Report on Nyamuragira (DR Congo) — June 1992
Bulletin of the Global Volcanism Network, vol. 17, no. 6 (June 1992)
Managing Editor: Lindsay McClelland.
Nyamuragira (DR Congo) Continued lava production from fissure vents
Please cite this report as:
Global Volcanism Program, 1992. Report on Nyamuragira (DR Congo). In: McClelland, L. (ed.), Bulletin of the Global Volcanism Network, 17:6. Smithsonian Institution. https://doi.org/10.5479/si.GVP.BGVN199206-223020.
1.408°S, 29.2°E; summit elev. 3058 m
All times are local (unless otherwise noted)
Vigorous lava production continued through June . . . . The eruption has built 23 cinder cones along a 2.5-km zone that trends generally NE, ~15 km NE of Nyamuragira caldera and 5 km ENE of the 1957 Kitsimbanyi vent (figure 12 and table 1). The eruption's early phases produced substantial lava flows, but since 20 November activity has been characterized by vigorous ejection of bombs, lava fragments, and ash, with lava flows of only limited extent.
|Figure 12. Schematic map of cones built by the 1991-92 eruption of Nyamuragira, in a zone ~15 km NE of the caldera. Vent 20, shown in black, opened on 14 July, and remained active in August 1992. Courtesy of N. Zana.|
|1||24 Sep 1991||Named Mikombe.|
|2||24 Oct 1991||--|
|3||25 Oct 1991||Through 3 Feb 1992.|
|4a, b||07 Nov 1991||--|
|5a, b, c||08 Nov 1991||On 24 November 1991 only cone 5 was active.|
|6||10 Nov 1991||--|
|7||11 Nov 1991||--|
|8||23 Dec 1991||--|
|9||06 Feb 1992||--|
|10a, b||26 Feb 1992||--|
|11||08 Mar 1992||--|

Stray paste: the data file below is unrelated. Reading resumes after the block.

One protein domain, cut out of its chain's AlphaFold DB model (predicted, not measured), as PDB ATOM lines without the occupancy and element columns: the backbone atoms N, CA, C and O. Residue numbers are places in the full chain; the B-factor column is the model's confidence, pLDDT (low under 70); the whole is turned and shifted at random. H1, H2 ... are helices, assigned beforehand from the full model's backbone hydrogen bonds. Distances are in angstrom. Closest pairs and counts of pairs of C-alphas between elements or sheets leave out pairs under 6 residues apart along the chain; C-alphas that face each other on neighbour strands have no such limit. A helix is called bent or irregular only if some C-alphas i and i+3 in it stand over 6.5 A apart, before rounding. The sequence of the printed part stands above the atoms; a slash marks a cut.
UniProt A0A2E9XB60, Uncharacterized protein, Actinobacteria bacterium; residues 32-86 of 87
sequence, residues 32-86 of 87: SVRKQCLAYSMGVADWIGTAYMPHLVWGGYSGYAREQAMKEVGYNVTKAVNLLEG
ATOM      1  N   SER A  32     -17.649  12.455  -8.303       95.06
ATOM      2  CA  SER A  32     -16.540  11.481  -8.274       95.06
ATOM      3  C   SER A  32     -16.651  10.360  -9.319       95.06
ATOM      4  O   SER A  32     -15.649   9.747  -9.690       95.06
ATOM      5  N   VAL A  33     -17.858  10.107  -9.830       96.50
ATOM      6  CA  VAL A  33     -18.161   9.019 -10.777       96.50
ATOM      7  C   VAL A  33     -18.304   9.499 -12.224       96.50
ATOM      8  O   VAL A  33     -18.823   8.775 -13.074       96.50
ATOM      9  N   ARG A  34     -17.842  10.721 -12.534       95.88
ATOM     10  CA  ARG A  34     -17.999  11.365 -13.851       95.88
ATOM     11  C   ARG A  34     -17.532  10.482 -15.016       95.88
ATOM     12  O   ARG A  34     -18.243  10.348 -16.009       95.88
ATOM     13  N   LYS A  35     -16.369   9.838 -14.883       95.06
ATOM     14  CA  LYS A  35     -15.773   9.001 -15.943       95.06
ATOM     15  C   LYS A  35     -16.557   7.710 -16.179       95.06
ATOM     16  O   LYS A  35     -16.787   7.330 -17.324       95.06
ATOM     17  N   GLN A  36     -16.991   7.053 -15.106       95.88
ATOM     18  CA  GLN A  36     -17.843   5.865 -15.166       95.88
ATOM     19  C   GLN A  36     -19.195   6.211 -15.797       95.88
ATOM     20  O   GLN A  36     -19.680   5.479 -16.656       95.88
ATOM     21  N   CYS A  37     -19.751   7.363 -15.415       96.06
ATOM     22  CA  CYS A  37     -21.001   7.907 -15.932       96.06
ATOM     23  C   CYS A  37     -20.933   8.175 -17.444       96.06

|12||10 Mar 1992||--|
|13||12 Mar 1992||--|
|14||16 Mar 1992||Still active in May.|
|15||08 May 1992||--|
|16a, b||10 May 1992||Cones 14-17 still active through the end of May.|
|16b||10 May 1992||--|
|17||11 May 1992||--|
|18||24 May 1992||--|
|19||05 Jul 1992||Cones 19-21 still intermittently active through August 1992.|
|20||14 Jul 1992||--|
|21||19 Jul 1992||--|
From 20 September until 5 February, activity was confined to a N32-34°E fissure (cones 1-8). The most persistent activity at a single vent, 25 October-3 February, has made Cone 3 the largest of the eruption, rising ~80 m above the surrounding lava plain. Three new cones developed in February, nos. 9 (6 February), 10a and 10b (26 February). In March, activity resumed at the S end of the fissure along a branch that trended E from the initial vent, successively building cones 11, 12, and 14. Vent 13, 1 km to the N, erupted during the same period.
In early May, activity moved to the N end of the fissure, as a NE branch developed and formed vents 15-17. These vents remained active at the end of May, as did no. 14 at the S end of the fissure, producing intermittent lava fountains. Vent 18, near the middle of the fissure, began to erupt at about 1100 on 24 May. By 8 June it had grown to ~25 m height and its lava flows had extended ~3 km N, eroding away cones 10a and 10b. Activity at the new vent was preceded by an increase in microtremor amplitude recorded at a seismic station (Katale) 12 km E. Amplitude increased significantly from 8 June, indicating movement of new magma from a deeper source. As of 1 July, there was no indication that the eruption was nearing its end. Lava production remained vigorous, with high lava fountains, and strong emission of bombs and other tephra.
Geologic Background. Africa's most active volcano, Nyamuragira, is a massive high-potassium basaltic shield about 25 km N of Lake Kivu. Also known as Nyamulagira, it has generated extensive lava flows that cover 1500 km2 of the western branch of the East African Rift. The broad low-angle shield volcano contrasts dramatically with the adjacent steep-sided Nyiragongo to the SW. The summit is truncated by a small 2 x 2.3 km caldera that has walls up to about 100 m high. Historical eruptions have occurred within the summit caldera, as well as from the numerous fissures and cinder cones on the flanks. A lava lake in the summit crater, active since at least 1921, drained in 1938, at the time of a major flank eruption. Historical lava flows extend down the flanks more than 30 km from the summit, reaching as far as Lake Kivu.
Information Contacts: N. Zana, CRSN, Bukavu.